Microsoft Azure SQL Database is a scalable relational database service that provides capabilities that are familiar to SQL Server to applications that run in Azure. Azure SQL Analytics, which part of OMS Insight and Analytics, collects and visualizes the important SQL Azure performance metrics that enable users to easily create custom monitoring rules and alert on these rules under defined scenarios. The solution, now in public preview, enables you to monitor across multiple Azure subscriptions, resources and elastic pools. More importantly, you can identify issues at each layer of your application stack.
By using the Azure SQL Analytics solution, you can capture metrics (across subscriptions and elastic pools) from Azure SQL Database and elastic pools and visualize them in Operations Management Suite (Log Analytics). This solution takes advantage of Azure Diagnostic metrics and Log Analytics views to present data about all your instances of Azure SQL Database and elastic pools in a single log analytics workspace.
- Azure subscription. If you don't have one, you can get a free Azure account.
- Operations Management Suite Log Analytics Workspace. Use an existing workspace or create a new workspace upon deployment.
- Enable Azure Diagnostics for Azure SQL Database and elastic pools and configure them to send their data to Log Analytics.
How do I get started?
- In the Azure portal, click the Marketplace tile, click Monitoring + Management, and search for Azure SQL Analytics, and then click Azure SQL Analytics in the search results.
- Click the Create button to start the configuration wizard in the Azure portal and configure the solution.
- Follow the steps in the UI to start the installation and configuration of this solution.
Support for more than one Azure subscription (Advanced scenario)
To support multiple subscriptions, use the PowerShell script in the Enable Azure resource metrics logging using PowerShell blog post. Simply provide the workspace resource ID as a parameter when you execute the script to send diagnostic data from resources in one Azure subscription to an OMS workspace in another Azure subscription.
PS C:\> $WSID = "/subscriptions/<subID>/resourcegroups/oms/providers/microsoft.operationalinsights/workspaces/omsws"
PS C:\> .\Enable-AzureRMDiagnostics.ps1 -WSID $WSID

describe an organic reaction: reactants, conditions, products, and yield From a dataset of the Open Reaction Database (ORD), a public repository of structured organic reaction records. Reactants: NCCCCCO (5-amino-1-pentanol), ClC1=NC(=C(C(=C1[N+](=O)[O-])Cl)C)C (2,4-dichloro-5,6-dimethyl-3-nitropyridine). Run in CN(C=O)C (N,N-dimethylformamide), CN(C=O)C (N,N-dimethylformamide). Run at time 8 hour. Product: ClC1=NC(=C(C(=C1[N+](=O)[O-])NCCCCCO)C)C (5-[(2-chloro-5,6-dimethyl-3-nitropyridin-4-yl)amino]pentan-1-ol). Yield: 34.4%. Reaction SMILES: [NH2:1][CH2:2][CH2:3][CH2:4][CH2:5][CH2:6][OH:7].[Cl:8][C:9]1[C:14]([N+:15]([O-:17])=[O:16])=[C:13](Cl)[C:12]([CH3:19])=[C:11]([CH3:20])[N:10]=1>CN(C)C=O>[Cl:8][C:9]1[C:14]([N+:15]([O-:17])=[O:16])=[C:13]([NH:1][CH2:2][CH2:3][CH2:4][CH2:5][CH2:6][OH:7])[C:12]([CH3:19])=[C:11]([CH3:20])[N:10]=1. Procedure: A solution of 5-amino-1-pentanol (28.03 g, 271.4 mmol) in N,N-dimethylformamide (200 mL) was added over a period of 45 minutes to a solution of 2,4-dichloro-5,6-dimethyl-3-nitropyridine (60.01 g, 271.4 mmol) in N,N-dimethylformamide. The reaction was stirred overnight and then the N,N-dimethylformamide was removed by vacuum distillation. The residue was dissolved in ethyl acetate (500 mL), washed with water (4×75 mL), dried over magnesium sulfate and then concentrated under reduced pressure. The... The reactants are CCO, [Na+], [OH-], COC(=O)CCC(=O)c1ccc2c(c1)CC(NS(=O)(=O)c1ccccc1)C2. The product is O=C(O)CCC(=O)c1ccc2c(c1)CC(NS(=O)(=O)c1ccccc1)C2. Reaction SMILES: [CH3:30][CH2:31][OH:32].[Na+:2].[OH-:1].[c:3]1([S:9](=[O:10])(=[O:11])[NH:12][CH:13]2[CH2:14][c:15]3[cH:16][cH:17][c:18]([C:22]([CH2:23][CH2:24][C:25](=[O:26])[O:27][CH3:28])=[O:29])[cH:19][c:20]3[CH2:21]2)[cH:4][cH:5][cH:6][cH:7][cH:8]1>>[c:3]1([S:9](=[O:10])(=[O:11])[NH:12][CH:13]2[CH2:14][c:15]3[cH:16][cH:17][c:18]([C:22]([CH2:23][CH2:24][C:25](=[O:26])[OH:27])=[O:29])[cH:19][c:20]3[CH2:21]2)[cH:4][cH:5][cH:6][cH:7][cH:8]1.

Analyze data and create alerts
Using the data coming from Azure SQL Database resources you can easily create alerts. Here are few useful queries that you can use for alerting:
High DTU on Azure SQL Database
Type=AzureMetrics ResourceProvider="MICROSOFT.SQL" ResourceId=*"/DATABASES/"* MetricName=dtu_consumption_percent | measure Avg(Average) by Resource interval 5minutes
High DTU on Azure SQL Database Elastic Pool
Type=AzureMetrics ResourceProvider="MICROSOFT.SQL" ResourceId=*"/ELASTICPOOLS/"* MetricName=dtu_consumption_percent | measure avg(Average) by Resource interval 5minutes
These alert-based queries can be used to alert on specific thresholds for both Azure SQL Database and elastic pools. To configure an alert for your OMS workspace:
- Go to http://mms.microsoft.com.
- Authenticate to the OMS workspace that you have configured for this solution.
- Click on Log Search
- Select alert from the list of options
- Configure the appropriate properties and the specific thresholds
One of the most useful queries that you can perform is to compare the DTU utilization across all Azure SQL Elastic Pools across all your subscriptions. Database Throughput Unit (DTU) provides a way to describe the relative capacity of a performance level of Basic, Standard, and Premium databases and pools. DTUs are based on a blended measure of CPU, memory, reads, and writes. As DTUs increase, the power offered by the performance level increases. For example, a performance level with 5 DTUs has five times more power than a performance level with 1 DTU. A maximum DTU quota applies to each server and elastic pool.
By running the following query, you can easily tell if you are underutilizing or over utilizing your SQL Azure elastic pools.
Type=AzureMetrics ResourceId=*"/ELASTICPOOLS/"* MetricName=dtu_consumption_percent | measure avg(Average) by Resource | display LineChart
In the following example, we can clearly see one elastic pool has a heavy spike near 100% DTU. We can then use this information to troubleshoot potential recent changes in our environment by using Azure Activity logs.
We hope you find this solution useful to help you to gain more insights into your Azure SQL environments. Your feedback helps drive innovation in our solutions.
Senior Program Manager